Northern Exposure — E-Discovery in Canada

September 16, 2010

On New Year’s Day, 2010, the province of Ontario became the latest North American jurisdiction to amend its rules of civil procedure to address the discovery of electronically stored information. Yet it mentions the phrase “electronic discovery” once and once only. The United States Federal Rules of Civil Procedure were amended in 2006 in at least twelve places to specifically refer to electronically stored information in discovery. Thirty states since that time have followed suit. One Canadian province, Nova Scotia, has also amended its rules. Now Canada’s largest province, home to nearly one-third of the country’s population and more than half of its lawyers, has amended its rules of civil procedure in a unique way a way that might best be described as either troublingly vague, or a stroke of genius. The relevance to US practitioners is this: in many categories of complex litigation, be it in the financial sector, or in intellectual property, or in energy, actions that may be in the US Federal Courts may very well have a Canadian parallel action, and most often that will be in the Superior Court of Ontario. If you think that “up there” e-discovery is not as far along as in the US, think again.

Ontario’s amended Rule 29.1.03(4) reads as follows: “In preparing the discovery plan, the parties shall consult and have regard to the document titled “The Sedona Canada Principles Addressing Electronic Discovery” developed by and available from The Sedona Conference.”

That’s it. “Electronic discovery” is mentioned only here, within the title of a document that lawyers “shall consult and have regard to.” For observers of the U.S. legal scene, this seems naïve. How do you enforce a rule like this? What Ontario has done either invites difficulty, because on its face this looks vague; or, it has placed on its legal profession – including its judiciary — a clever mandate to become well-informed and act like grown-ups. It may turn out to be the smartest way yet that any jurisdiction has amended its rules for electronically stored information.

Consider this. Aside from the odd fact that a tourist town in Arizona is mentioned in the rules of a Canadian province 2000 miles away, this is remarkable for other reasons. No other jurisdiction has actually mentioned the Sedona Principles or the Sedona Conference by name in its rules. Look at the U.S. federal rules amendments and commentary. You won’t find it, though it’s a known fact that The Sedona Conference was a key source of input to the U.S. rules committee. Notice that the document referred to in Rule 29.1.03(4) is not simply the list of enumerated principles, but the entire publication, 54 pages in length. That’s a lot of content, but not burdensome.

Now take a step back and look at the context around this one subrule, the broader “discovery plan” rule 29.1 This rule requires the parties to litigation to agree upon and file with the court a written discovery plan within 60 days after the close of pleadings. Subrule 29.1.03 (3) states: (3) The discovery plan shall be in writing, and shall include, (a) the intended scope of documentary discovery under rule 30.02, taking into account relevance, costs and the importance and complexity of the issues in the particular action; (b) dates for the service of each party’s affidavit of documents (Form 30A or 30B) under rule 30.03; (c) information respecting the timing, costs and manner of the production of documents [under Rule 30.01(1) “documents” includes electronic data] by the parties and any other persons…. (d) any other information intended to result in the expeditious and cost-effective completion of the discovery process in a manner that is proportionate to the importance and complexity of the action. The subrule immediately following is the one telling the parties they “shall consult and have regard to” Sedona Canada.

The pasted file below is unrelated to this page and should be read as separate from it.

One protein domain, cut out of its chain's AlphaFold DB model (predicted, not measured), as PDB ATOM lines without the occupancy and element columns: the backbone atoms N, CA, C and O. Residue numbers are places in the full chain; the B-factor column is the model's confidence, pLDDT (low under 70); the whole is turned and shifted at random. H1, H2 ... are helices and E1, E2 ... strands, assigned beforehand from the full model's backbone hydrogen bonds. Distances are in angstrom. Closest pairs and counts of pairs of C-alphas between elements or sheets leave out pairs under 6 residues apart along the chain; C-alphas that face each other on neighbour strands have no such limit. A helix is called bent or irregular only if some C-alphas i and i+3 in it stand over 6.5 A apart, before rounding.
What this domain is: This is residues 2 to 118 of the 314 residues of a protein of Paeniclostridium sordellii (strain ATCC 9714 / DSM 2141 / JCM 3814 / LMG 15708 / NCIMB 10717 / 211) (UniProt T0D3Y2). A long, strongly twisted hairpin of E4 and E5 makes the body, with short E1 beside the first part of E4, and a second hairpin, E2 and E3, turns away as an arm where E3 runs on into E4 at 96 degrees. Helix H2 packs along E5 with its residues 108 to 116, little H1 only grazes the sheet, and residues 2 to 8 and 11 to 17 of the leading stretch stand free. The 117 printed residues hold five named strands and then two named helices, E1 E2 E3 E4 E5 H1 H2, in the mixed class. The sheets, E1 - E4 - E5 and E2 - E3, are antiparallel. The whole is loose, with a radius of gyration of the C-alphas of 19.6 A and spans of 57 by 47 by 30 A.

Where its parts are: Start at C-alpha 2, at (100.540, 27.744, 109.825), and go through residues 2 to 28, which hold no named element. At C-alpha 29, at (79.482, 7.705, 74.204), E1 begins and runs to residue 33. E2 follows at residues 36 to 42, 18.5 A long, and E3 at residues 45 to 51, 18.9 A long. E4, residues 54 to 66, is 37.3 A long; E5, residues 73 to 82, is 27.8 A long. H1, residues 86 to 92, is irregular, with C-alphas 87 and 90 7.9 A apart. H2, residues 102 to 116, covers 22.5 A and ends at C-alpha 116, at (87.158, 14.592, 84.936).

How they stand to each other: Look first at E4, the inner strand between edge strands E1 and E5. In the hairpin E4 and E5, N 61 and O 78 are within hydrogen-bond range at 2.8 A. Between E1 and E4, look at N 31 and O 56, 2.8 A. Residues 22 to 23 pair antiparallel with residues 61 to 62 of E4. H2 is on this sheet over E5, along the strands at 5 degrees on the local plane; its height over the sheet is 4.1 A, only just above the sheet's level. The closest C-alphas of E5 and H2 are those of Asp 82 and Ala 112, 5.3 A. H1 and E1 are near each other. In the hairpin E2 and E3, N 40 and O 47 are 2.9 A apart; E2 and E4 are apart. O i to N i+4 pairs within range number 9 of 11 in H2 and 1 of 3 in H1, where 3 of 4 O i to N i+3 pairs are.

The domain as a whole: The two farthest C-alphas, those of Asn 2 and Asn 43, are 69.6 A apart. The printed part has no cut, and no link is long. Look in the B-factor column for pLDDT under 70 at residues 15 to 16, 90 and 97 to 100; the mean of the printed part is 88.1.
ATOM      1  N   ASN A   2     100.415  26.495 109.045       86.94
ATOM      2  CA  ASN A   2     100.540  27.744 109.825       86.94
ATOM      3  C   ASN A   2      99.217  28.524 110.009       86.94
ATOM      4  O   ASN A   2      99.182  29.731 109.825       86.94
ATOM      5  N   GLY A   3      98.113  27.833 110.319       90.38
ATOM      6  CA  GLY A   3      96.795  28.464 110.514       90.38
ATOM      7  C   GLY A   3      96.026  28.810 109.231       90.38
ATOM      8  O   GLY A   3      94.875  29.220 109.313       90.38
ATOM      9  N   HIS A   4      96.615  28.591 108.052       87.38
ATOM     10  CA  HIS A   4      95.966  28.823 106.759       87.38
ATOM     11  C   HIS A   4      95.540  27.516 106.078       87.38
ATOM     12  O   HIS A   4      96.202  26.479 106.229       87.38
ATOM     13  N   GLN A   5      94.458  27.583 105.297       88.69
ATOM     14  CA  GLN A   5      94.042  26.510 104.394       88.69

When read in context, the significance becomes clear. The first Principle states “Electronically stored information is discoverable.” A discovery plan that doesn’t deal with electronically stored information will violate Rule 29.1. In all likelihood, so will a discovery plan that doesn’t take into account the other Sedona Canada principles, such as:

 • Principle 3, which states that parties must consider their obligation to take reasonable and good faith steps to preserve potentially relevant electronically stored information as soon as litigation is reasonably anticipated.

 • Principle 4, which states that parties and counsel should meet and confer soon and on an ongoing basis.

 • Principle 8, which states that the parties should agree early on the format in which electronically stored information will be produced.

• Principle 9, which states that the parties should agree on or seek judicial direction to protect privilege and confidentiality.

Moreover, as it is the entire 54 page document and not just the list of principles, cursory attention will not suffice. The list does not mention metadata. However, in the discussion under Principle 8, we find at page 30: “The parties should strive to agree on a methodology of production that (a) preserves metadata and allows it to be produced when relevant.” The document explains what metadata is; it also does a good job explaining in clear and concise terms a lot of the other terminology and issues pertaining to electronic discovery.

The amendments to the U.S. rules have been in effect for nearly three years. Yes, they neatly specify that at the Rule 26(f) meet and confer the parties discuss the preservation, forms of production, and procedures for dealing with inadvertent disclosure of electronically stored information. And yes, they provide a process for requesting a specific form of electronic production, and a procedure for objecting to that requested form, and a default minimum standard for a form of production, under Rule 34(b). And so on.